F-35 customers in Asia-Pacific monitor Lockheed upgrade saga from afar

F-35 customers in Asia-Pacific monitor Lockheed upgrade saga from afar

CHRISTCHURCH, New Zealand — Lockheed Martin’s delay in rolling out the F-35 fighter’s Technology Refresh 3 upgrade package appears to have no immediate effect on customers in the Asia-Pacific region, but governments are monitoring their acquisition timelines closely.

The American firm paused F-35 deliveries pending acceptance of the TR-3 software suite, which comprises a mission system avionics upgrade to boost the aircraft’s data storage, display processing and throughput capabilities. The package also forms the basis of the Block 4 upgrade, which is slated to be more comprehensive.

Defense News asked Lockheed whether clients in Australia, Japan, Singapore or South Korea had voiced alarm over the delays. A spokesperson replied: “We’re staying in close contact with our customers to ensure they’re informed about any delivery impacts. Further questions are best addressed by the respective governments.”

A spokesperson at the Australian Defence Department said the TR-3 problems, which have prompted an uproar in Washington, have not affected the country’s “current fleet of F-35A.”

Defense officials in Japan and South Korea did not respond to Defense News’ inquiries.

Because of the delays, the Royal Australian Air Force is suffering the inconvenience of late delivery of nine remaining F-35As. This has a knock-on effect in regard to declaring final operational capability, which “requires delivery of all 72 aircraft,” the Australian defense spokesperson said.

The government now expects to receive all planes “during 2024-25″ — an indication the symbolic final operational capability milestone may stretch into next year, beyond the original target.

“The RAAF continues to work closely with the U.S. F-35 Joint Program Office on the delivery of the final F-35A Lightning aircraft for the RAAF,” the spokesperson said.

The department official was tightlipped about how or when in-service F-35As containing older TR-2 and Block 3 software would receive upgrades. “Subject to government approval, delivered RAAF F-35A aircraft will be upgraded to the TR-3 standard as part of the F-35A follow-on modernization program,” the official said.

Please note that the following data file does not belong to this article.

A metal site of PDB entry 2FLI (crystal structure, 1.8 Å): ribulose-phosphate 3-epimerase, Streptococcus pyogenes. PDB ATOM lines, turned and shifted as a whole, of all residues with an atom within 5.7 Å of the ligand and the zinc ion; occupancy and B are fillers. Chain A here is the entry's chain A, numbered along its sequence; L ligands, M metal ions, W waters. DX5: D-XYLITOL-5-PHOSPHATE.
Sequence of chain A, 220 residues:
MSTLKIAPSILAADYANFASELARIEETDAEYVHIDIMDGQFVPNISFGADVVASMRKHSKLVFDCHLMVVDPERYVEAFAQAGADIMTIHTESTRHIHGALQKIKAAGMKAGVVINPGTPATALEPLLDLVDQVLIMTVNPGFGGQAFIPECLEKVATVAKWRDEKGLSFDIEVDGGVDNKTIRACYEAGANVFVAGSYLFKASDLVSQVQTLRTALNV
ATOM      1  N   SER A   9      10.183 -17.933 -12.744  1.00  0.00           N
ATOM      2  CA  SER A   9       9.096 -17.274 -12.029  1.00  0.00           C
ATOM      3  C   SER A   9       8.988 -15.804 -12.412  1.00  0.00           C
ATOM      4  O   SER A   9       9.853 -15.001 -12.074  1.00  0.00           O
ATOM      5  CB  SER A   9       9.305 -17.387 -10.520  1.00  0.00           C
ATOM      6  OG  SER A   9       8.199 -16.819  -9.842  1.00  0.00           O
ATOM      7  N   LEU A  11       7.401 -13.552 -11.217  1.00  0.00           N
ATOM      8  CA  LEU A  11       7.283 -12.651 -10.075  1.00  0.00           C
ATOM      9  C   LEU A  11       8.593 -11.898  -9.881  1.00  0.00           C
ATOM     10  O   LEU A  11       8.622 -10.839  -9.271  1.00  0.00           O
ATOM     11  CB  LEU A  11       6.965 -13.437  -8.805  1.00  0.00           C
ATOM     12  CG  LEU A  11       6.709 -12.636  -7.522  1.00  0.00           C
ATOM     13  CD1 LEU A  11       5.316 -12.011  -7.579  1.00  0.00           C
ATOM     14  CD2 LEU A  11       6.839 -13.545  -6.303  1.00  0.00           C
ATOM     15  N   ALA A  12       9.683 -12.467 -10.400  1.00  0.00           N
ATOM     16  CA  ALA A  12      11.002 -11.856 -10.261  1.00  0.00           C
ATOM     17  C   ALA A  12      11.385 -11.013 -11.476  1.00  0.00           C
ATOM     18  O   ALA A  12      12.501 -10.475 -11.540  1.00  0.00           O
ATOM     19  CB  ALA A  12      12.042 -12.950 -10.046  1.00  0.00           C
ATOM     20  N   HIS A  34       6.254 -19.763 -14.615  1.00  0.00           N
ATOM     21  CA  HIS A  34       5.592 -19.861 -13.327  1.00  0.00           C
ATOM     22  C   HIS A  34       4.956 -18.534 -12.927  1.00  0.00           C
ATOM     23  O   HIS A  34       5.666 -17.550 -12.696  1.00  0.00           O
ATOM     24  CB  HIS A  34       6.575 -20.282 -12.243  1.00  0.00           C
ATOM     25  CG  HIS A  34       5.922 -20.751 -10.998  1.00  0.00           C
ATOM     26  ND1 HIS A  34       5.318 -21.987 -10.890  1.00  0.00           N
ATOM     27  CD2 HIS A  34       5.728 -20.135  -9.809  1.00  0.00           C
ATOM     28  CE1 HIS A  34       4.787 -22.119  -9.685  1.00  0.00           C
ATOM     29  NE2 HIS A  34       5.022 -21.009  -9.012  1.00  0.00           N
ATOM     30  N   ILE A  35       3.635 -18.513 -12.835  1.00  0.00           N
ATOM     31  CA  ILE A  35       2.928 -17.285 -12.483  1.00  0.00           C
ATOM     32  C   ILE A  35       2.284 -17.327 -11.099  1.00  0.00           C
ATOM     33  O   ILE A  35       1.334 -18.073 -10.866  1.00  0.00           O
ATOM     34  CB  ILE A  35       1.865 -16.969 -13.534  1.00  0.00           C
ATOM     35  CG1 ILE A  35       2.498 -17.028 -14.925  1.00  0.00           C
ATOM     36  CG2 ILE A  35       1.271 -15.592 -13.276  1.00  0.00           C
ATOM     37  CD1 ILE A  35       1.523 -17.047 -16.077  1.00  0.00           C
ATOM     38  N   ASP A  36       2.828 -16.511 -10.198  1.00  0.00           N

The TR-3 delay is not expected to impact South Korea, as it previously received 40 F-35A fighters from 2018 to 2021. In December, Seoul procured 20 more F-35As in the Block 4 configuration, which will begin arriving in 2027.

Also in 2027, a South Korean maintenance, repair and overhaul depot at Cheongju Air Base will start operations, meaning the country will not have to rely on Australia for deeper F-35 upkeep.

Singapore could also avoid impacts from the TR-3 issue because the four F-35Bs the country ordered in 2020 are due in 2026. Last year, Singapore exercised an option for eight additional F-35Bs, which are slated to arrive in 2028. And in early 2024, the government announced the acquisition of eight F-35As, expected from 2030.

Japan is the only other Asia-Pacific country with active orders — 105 F-35A and 42 F-35B fighters. Nearly 40 F-35As have been handed over to date, with Japan running its own final assembly and checkout facility. The first six American-manufactured F-35Bs — configured with TR-3 since they fall under Lot 16 — are supposed to arrive early next year.

With Lockheed Martin expecting to deliver the first TR-3 combat training-capable aircraft this third quarter, it remains to be seen whether the timing holds.

According to a company spokesman, TR-3 is a “top priority,” with most of the new features of the package now in flight testing.

Gordon Arthur is an Asia correspondent for Defense News. After a 20-year stint working in Hong Kong, he now resides in New Zealand. He has attended military exercises and defense exhibitions in about 20 countries around the Asia-Pacific region.

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